Subsequently the circular deformation that completes the preparation for the implant insertion allows to obtain consistent horizontal expansions, from 0.8 mm up to 6 mm (average 3.71 mm), containing the traumatism of the cortical bone components. Furthermore, the use of a slow-resorption biofunctional bone substitute seems to compensate for the phenomena of alveolar bone reshaping.29
The grafting of a heterologous material based on hydroxyapatite (Bio-Oss small, Geistlich Pharma, Wolhusen, Switzerland), inserted in the intracortical space, after the horizontal expansion, appeared as one of the keys to the success of this technique. It was distributed mesially and distally to the implant fixtures, below the mucous tissue, and acting as a conductive substrate favorable to the regeneration of new bone within the space created through the split crest technique. The radiographic evaluation at 3 years showed a lower VBL, measured mesially and distally to the implant neck, when compared with the data in the literature and the traditional flap technique. The traditional approach involves the exposure of the surgical site through the detachment of a full-thickness mucoperiosteal flap and the subsequent suture with the acceptance of mucous margins and an healing by first intention. Longoni et al. report a mean mesial VBL of 2.5 (±0.6 mm) for transmucosal implants and 2.4 (±0.5 mm) for submerged implants, a distal loss of 2.7 (±0.5 mm) for transmucosal implants and 2.3 (±0.6 mm) for submerged ones, at 3 years.30
The data collected from the present study report a 3-year preimplant vertical bone deficiency (mesial and distal) ranging from 0.0 mm to 1.2 mm (average 0.63 mm). All cases were performed in a period of 15 months and implants evaluated for at least 36 months after loading.31,32 No implant failures were recorded and the conditions of the implants and the surrounding soft and hard tissues support safety and reliability of the surgical procedure. The results of this study promote the use of a minimally invasive ultrasonic split technique for implant placement in patients with narrow or atrophic bone ridges.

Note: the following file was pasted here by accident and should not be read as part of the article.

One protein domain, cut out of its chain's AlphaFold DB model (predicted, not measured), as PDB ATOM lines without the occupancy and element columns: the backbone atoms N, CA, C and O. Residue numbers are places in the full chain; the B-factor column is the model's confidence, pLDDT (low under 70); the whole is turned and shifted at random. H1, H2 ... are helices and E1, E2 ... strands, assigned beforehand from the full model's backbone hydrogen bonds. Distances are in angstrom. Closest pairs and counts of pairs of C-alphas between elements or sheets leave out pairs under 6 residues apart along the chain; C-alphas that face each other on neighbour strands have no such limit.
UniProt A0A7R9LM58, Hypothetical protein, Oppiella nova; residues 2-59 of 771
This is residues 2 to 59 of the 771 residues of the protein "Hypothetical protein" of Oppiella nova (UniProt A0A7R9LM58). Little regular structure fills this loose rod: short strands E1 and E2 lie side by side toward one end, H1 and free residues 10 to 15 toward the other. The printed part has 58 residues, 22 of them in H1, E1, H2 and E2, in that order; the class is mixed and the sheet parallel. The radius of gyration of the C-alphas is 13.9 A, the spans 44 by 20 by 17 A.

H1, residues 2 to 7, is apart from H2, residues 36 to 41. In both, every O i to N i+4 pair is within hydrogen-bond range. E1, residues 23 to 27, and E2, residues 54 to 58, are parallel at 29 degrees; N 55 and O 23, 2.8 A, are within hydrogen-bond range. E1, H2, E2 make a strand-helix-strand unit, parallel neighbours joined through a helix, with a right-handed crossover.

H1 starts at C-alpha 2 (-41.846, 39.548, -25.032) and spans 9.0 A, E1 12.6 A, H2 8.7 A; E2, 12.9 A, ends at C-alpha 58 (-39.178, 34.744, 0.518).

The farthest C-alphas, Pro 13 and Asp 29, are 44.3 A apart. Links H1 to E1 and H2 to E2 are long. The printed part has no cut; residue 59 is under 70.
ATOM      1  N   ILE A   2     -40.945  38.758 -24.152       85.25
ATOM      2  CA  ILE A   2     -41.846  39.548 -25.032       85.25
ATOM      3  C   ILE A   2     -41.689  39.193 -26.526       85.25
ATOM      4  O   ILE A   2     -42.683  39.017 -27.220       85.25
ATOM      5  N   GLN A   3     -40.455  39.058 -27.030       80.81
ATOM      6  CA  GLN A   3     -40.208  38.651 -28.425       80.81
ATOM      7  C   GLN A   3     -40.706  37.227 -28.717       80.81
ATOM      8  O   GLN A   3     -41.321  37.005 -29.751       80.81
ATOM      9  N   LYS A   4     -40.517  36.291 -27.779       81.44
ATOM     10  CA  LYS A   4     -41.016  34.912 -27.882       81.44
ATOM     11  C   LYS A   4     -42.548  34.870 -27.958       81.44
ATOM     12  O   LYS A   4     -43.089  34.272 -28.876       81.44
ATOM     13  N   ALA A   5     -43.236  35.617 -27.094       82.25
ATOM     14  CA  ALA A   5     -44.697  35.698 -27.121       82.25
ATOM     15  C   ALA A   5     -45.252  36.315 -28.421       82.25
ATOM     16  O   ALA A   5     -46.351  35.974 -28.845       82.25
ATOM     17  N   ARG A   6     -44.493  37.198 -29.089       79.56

The technique of horizontal bone augmentation through split crest is less invasive if performed flapless compared to the traditional surgical procedure.
The preservation of the blood supply from the periosteum above the split crest bone portion and the absence of vertical bone incisions seem to confirm a stable horizontal volume increase within 6 months. A reduction in the vertical resorption of the maxillary cortex was obtained if compared with the standard flap approach in the first 3 years.
Intraoperative trauma and postsurgical discomfort were reduced with a minimally invasive technique. This surgical approach seems to be predictable and easier to accept by the patient with less cooperation, reducing at the same time the risk of complications.
Finally, this technique is operator dependent, especially in the most important horizontal atrophies in which the total-flapless protocol is used. The limited number of cases treated claims for further studies.